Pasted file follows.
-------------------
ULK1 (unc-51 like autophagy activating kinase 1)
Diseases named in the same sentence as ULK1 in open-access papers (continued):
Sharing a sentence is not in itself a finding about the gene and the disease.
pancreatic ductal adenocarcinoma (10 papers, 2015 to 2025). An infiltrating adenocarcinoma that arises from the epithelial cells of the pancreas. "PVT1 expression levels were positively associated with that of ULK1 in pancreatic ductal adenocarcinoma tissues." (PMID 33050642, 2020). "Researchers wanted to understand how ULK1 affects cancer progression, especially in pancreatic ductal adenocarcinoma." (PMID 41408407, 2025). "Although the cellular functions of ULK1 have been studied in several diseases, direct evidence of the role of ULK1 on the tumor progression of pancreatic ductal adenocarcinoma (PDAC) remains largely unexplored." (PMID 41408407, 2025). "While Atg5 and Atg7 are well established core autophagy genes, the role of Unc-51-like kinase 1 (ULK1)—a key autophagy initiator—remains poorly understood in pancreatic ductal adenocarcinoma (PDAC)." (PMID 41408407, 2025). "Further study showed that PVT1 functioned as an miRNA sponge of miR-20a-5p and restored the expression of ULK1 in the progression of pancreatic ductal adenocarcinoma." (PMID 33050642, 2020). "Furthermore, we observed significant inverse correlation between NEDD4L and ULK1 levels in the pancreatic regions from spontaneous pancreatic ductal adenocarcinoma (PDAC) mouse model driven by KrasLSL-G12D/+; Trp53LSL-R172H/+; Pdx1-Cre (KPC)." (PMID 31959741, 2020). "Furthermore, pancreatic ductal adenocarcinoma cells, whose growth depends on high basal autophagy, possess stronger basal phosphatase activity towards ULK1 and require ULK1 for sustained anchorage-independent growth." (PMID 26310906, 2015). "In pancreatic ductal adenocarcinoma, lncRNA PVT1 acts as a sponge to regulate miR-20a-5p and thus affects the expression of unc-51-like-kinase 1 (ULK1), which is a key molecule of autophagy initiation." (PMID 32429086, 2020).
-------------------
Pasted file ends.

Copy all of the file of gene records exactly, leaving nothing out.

ULK1 (unc-51 like autophagy activating kinase 1)
Diseases named in the same sentence as ULK1 in open-access papers (continued):
Sharing a sentence is not in itself a finding about the gene and the disease.
pancreatic ductal adenocarcinoma (10 papers, 2015 to 2025). An infiltrating adenocarcinoma that arises from the epithelial cells of the pancreas. "PVT1 expression levels were positively associated with that of ULK1 in pancreatic ductal adenocarcinoma tissues." (PMID 33050642, 2020). "Researchers wanted to understand how ULK1 affects cancer progression, especially in pancreatic ductal adenocarcinoma." (PMID 41408407, 2025). "Although the cellular functions of ULK1 have been studied in several diseases, direct evidence of the role of ULK1 on the tumor progression of pancreatic ductal adenocarcinoma (PDAC) remains largely unexplored." (PMID 41408407, 2025). "While Atg5 and Atg7 are well established core autophagy genes, the role of Unc-51-like kinase 1 (ULK1)—a key autophagy initiator—remains poorly understood in pancreatic ductal adenocarcinoma (PDAC)." (PMID 41408407, 2025). "Further study showed that PVT1 functioned as an miRNA sponge of miR-20a-5p and restored the expression of ULK1 in the progression of pancreatic ductal adenocarcinoma." (PMID 33050642, 2020). "Furthermore, we observed significant inverse correlation between NEDD4L and ULK1 levels in the pancreatic regions from spontaneous pancreatic ductal adenocarcinoma (PDAC) mouse model driven by KrasLSL-G12D/+; Trp53LSL-R172H/+; Pdx1-Cre (KPC)." (PMID 31959741, 2020). "Furthermore, pancreatic ductal adenocarcinoma cells, whose growth depends on high basal autophagy, possess stronger basal phosphatase activity towards ULK1 and require ULK1 for sustained anchorage-independent growth." (PMID 26310906, 2015). "In pancreatic ductal adenocarcinoma, lncRNA PVT1 acts as a sponge to regulate miR-20a-5p and thus affects the expression of unc-51-like-kinase 1 (ULK1), which is a key molecule of autophagy initiation." (PMID 32429086, 2020).